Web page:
Ancient Origin

Painting is one of the earliest arts of humanity. Recordings in history date back more than 40 000 years. Some cave paintings drawn with red or yellow ochre, hematite, manganese oxide and charcoal may have been made by early Homo Sapiens. Paint may be even older.

Painting and decorating has a long and rich history, dating back to ancient civilizations such as Egypt, Greece and Rome. These early cultures used paint to decorate the walls of their homes and public buildings, often using bright colours and intricate patterns to create a sense of grandeur and opulence.

Cave walls with paintings have been discovered around the world, with the most extensive collection being found in France and Spain. Some are quite colourful, including shades of red, black, yellow, green, and brown, often featuring the animals that were common during that time, such as buffalo or horses. The “paints” used in these drawings came from natural earth pigments such as charcoal, yielding black, and iron oxide, which produced an ochre that ranged in colour from pale yellow to red. During 3100 B.C. the Egyptians established a system of painting that accurately and consistently portrayed people with recognizable human forms. The Greeks gave these drawings the name of hieroglyphs (sacred engrave) around 500 B.C. to reflect the importance of their use in holy texts.

During the Middle Ages, painting and decorating took on a more religious significance, with the creation of illuminated manuscripts and the decoration of churches and cathedrals. The use of gold leaf and vibrant pigments was common, and these works often depicted religious scenes and figures.

Artisans have been commissioned to paint houses since the 11th century. The evidence points to house painting as a trade beginning in the 1200s. However, by the 14th century house painter guilders began popping up in England. These guilds set specific standards for house painting and were able to establish the house painting field as a respected profession. Guilds and their members treated mixing techniques for creating colours and skills as secrets to be closely guarded, in hopes of protecting their livelihood.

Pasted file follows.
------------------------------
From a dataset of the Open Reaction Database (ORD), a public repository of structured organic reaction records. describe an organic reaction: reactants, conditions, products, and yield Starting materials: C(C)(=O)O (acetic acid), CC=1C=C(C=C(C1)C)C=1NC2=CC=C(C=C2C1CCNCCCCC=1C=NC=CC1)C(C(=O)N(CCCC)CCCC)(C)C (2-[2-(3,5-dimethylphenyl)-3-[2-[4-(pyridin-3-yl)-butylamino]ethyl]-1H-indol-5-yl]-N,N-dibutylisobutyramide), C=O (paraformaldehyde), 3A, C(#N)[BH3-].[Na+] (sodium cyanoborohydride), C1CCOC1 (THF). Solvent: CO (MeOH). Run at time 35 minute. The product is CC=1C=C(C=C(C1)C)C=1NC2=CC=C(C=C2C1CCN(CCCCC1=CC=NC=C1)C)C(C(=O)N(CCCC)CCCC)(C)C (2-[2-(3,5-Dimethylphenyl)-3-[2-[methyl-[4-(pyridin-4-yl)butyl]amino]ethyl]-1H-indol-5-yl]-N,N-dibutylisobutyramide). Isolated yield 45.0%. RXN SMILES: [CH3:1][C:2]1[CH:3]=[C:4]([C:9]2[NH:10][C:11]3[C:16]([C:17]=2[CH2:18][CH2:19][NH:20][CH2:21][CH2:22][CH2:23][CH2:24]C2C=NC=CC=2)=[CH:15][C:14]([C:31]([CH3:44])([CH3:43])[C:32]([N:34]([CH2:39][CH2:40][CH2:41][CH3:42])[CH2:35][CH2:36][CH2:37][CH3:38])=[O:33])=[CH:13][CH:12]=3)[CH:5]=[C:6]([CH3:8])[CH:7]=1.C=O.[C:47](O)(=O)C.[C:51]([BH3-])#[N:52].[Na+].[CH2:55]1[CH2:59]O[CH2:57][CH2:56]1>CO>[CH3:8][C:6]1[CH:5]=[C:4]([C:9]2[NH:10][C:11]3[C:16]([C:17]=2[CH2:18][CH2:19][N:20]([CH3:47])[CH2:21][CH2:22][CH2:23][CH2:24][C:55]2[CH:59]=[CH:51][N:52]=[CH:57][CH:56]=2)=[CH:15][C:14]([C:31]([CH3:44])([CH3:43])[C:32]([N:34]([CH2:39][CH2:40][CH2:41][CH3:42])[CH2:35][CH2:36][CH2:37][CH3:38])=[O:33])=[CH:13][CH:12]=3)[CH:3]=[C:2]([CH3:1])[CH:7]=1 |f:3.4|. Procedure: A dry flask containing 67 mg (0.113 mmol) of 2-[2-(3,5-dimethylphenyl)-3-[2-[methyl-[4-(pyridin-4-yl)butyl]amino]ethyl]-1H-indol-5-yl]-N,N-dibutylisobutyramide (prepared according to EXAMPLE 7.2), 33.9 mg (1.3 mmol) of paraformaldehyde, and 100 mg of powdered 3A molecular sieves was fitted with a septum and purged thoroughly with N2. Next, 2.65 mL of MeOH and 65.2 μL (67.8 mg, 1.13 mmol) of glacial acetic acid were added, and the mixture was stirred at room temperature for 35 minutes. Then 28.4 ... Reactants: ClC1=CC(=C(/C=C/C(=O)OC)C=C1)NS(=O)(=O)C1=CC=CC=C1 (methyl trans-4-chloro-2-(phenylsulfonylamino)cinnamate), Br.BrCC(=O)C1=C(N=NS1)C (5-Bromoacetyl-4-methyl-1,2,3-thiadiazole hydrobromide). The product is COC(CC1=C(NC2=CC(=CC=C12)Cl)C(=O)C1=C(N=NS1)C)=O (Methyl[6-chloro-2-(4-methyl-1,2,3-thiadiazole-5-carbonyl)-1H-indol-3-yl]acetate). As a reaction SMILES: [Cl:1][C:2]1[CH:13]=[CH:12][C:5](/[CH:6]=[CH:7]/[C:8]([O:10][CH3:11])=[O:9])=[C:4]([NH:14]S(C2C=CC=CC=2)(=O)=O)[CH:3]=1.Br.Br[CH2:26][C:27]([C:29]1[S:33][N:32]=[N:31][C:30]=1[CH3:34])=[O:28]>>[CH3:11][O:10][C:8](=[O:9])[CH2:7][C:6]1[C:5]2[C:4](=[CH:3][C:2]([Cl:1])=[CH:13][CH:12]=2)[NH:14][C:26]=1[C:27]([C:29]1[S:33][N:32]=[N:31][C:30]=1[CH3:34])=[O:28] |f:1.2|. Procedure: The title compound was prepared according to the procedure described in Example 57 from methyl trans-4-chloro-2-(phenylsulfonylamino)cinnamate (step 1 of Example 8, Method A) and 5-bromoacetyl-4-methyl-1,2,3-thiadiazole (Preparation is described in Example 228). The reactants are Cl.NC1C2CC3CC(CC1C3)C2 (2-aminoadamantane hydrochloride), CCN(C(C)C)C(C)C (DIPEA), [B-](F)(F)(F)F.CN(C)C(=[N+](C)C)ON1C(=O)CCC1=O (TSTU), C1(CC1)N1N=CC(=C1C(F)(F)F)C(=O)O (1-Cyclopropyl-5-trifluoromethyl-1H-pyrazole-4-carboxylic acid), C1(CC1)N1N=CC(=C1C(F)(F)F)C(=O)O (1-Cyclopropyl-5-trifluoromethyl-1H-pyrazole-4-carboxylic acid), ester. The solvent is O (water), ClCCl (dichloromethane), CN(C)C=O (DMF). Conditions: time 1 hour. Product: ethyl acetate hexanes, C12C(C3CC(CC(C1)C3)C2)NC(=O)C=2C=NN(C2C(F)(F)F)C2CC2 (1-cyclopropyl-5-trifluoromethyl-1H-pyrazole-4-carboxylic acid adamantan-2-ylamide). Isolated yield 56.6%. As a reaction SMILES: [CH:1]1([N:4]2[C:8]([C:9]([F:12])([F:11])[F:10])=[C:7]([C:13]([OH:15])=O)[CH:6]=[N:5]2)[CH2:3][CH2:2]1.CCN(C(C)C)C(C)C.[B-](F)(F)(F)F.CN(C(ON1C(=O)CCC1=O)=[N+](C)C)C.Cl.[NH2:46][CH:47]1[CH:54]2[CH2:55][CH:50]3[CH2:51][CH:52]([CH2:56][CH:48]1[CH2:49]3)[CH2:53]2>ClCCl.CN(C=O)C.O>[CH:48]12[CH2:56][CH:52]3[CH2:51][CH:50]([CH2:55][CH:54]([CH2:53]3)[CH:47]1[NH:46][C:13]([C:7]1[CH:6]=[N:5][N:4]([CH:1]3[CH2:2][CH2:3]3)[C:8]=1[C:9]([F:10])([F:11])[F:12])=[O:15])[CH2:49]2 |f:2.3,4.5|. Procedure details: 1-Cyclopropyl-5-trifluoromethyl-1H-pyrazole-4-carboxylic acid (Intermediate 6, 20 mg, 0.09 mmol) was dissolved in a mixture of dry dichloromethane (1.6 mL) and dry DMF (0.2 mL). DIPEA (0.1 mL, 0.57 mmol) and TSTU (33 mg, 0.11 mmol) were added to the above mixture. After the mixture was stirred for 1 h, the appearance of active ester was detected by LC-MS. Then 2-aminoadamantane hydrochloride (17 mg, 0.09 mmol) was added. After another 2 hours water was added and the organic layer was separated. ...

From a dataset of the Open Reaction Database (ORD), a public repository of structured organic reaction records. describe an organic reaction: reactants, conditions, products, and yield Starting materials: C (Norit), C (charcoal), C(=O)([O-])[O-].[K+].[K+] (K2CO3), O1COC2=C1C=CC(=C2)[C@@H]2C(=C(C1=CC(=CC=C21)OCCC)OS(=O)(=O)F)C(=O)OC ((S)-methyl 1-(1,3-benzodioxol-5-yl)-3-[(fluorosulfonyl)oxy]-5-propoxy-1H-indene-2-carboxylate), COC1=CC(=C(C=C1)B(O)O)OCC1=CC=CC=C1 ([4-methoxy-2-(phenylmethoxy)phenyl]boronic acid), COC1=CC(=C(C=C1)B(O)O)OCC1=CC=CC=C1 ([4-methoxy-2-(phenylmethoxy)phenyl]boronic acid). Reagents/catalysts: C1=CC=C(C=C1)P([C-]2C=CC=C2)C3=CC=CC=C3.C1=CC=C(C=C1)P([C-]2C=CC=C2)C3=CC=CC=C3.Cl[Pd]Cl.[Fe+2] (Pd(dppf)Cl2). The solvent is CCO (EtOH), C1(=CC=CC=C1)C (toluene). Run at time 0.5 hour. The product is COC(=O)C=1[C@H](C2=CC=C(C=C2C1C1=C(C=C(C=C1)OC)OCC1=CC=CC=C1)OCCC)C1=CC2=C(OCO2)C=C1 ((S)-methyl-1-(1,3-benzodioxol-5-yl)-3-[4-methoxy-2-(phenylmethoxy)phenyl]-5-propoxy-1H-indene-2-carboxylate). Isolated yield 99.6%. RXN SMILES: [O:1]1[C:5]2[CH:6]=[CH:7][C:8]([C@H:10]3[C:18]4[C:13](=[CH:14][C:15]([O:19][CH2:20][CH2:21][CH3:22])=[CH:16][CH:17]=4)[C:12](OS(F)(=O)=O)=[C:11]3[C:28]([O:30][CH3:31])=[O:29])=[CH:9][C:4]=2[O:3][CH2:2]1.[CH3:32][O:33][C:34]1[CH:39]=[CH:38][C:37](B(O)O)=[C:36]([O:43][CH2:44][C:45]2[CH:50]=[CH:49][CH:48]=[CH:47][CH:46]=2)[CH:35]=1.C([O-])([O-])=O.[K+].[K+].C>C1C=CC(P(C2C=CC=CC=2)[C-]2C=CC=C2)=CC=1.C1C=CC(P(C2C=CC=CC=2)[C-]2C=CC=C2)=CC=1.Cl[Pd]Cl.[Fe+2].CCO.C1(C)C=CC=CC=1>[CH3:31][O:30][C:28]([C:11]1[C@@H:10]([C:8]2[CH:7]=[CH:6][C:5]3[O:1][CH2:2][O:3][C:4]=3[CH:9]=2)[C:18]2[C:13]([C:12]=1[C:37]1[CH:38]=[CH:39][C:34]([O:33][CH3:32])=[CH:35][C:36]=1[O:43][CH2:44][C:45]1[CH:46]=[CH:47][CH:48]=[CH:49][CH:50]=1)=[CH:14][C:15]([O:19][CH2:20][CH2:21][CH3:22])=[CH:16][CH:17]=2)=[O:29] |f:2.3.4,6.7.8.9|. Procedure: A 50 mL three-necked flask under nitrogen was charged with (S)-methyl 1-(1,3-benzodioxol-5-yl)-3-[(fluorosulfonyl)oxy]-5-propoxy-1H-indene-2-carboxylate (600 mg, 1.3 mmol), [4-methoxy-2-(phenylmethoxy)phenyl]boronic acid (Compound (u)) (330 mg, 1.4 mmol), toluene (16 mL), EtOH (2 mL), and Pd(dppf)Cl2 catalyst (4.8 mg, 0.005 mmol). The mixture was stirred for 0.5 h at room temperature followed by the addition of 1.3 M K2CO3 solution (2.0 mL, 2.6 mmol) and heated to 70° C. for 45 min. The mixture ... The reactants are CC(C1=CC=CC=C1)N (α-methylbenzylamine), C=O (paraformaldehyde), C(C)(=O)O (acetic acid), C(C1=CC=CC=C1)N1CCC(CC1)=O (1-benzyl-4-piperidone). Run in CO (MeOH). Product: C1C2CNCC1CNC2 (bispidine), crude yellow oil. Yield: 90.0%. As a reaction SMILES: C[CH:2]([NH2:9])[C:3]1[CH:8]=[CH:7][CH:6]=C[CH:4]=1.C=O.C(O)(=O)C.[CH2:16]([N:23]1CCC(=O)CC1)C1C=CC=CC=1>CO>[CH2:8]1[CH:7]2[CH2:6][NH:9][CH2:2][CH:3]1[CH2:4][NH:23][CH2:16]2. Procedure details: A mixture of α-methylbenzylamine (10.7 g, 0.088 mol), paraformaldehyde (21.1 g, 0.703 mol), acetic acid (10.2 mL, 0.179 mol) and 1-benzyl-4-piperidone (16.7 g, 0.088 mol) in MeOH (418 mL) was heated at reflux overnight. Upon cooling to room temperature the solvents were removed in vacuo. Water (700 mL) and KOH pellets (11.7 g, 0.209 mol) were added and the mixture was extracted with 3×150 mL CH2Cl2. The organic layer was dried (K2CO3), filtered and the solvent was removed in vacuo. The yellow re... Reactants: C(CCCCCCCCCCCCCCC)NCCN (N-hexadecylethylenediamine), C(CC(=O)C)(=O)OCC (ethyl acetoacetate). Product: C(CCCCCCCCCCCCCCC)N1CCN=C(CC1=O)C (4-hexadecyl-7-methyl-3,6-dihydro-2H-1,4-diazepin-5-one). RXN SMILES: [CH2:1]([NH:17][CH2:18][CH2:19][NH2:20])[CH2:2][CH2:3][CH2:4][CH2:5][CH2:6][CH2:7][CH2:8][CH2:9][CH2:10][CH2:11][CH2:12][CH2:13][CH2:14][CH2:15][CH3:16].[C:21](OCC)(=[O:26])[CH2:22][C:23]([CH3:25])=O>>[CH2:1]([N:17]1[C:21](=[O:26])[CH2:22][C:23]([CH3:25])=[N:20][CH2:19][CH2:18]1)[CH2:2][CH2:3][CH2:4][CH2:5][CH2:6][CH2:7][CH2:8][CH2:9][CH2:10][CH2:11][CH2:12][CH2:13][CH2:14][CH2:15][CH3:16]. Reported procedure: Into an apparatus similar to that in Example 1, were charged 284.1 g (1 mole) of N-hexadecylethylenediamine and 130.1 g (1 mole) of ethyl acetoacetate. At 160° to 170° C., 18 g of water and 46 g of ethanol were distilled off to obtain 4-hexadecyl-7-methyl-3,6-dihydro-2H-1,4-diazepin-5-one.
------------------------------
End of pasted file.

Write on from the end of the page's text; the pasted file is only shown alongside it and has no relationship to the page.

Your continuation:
During the 1400s, house painters were in “guilds” that practiced as either a painting or staining company. The processes they used to mix and apply paint were treated as top secrets that were only shared among those who participated in the trade.

Although house painting was considered a respectable profession during the fifteenth century, the Pilgrims did not share this opinion in the early seventeenth century. The settlers of the early American colonies believed that painting your home symbolized wealth, immodesty, and vanity. While this belief led to legal charges of sacrilege against a preacher, many homeowners continued to seek out painters to paint their homes, which often featured murals and landscapes.

During colonial America, the base material of paint were oil and water. This was combined with an array of other materials like iron, copper, berries, fruits, lead and other ingredients to create various different colours and types of paint. The vast options provided homeowners with the paint they needed for their walls and ceilings. Painters used brushes with wooden handles, made from a variety of hairs. Unfortunately, the industry still faced some issues - mainly the fact that the thickness of the paint made application difficult and often resulted in uneven coats. House Painters - Exterior Painting - Interior Painting Services - Exterior Carpentry Repair Emerged in the 1700s - 1880s.

As the 20th century progressed, painting and decorating continued to evolve, with new styles and techniques emerging. Abstract Expressionism, for example, sought to express emotions and ideas using bold, gestural brushstrokes. Today, painting and decorating continues to be a vital and ever-changing art form, with artists pushing the boundaries of what is possible using of new technologies and materials.

Although it is not known for certain the reason that people painted the interior of their homes those many centuries ago, the practice has become one that is not only acceptable, but expected. The paint that was used was unpredictable in colour and application, with the painter often relying on brushes made from animal hair that made it even more difficult to apply.

Today, paint is available in several formulations and colours that are appropriate for any setting, materials, or design. Paints not only add to the beauty of the home; they also have ingredients that protect it. Painting your property does more than simply look good. Quality exterior paint and the right exterior painting services work as an added layer of protection from the elements, helping to keep your home safe from weather damage, insects, and dust.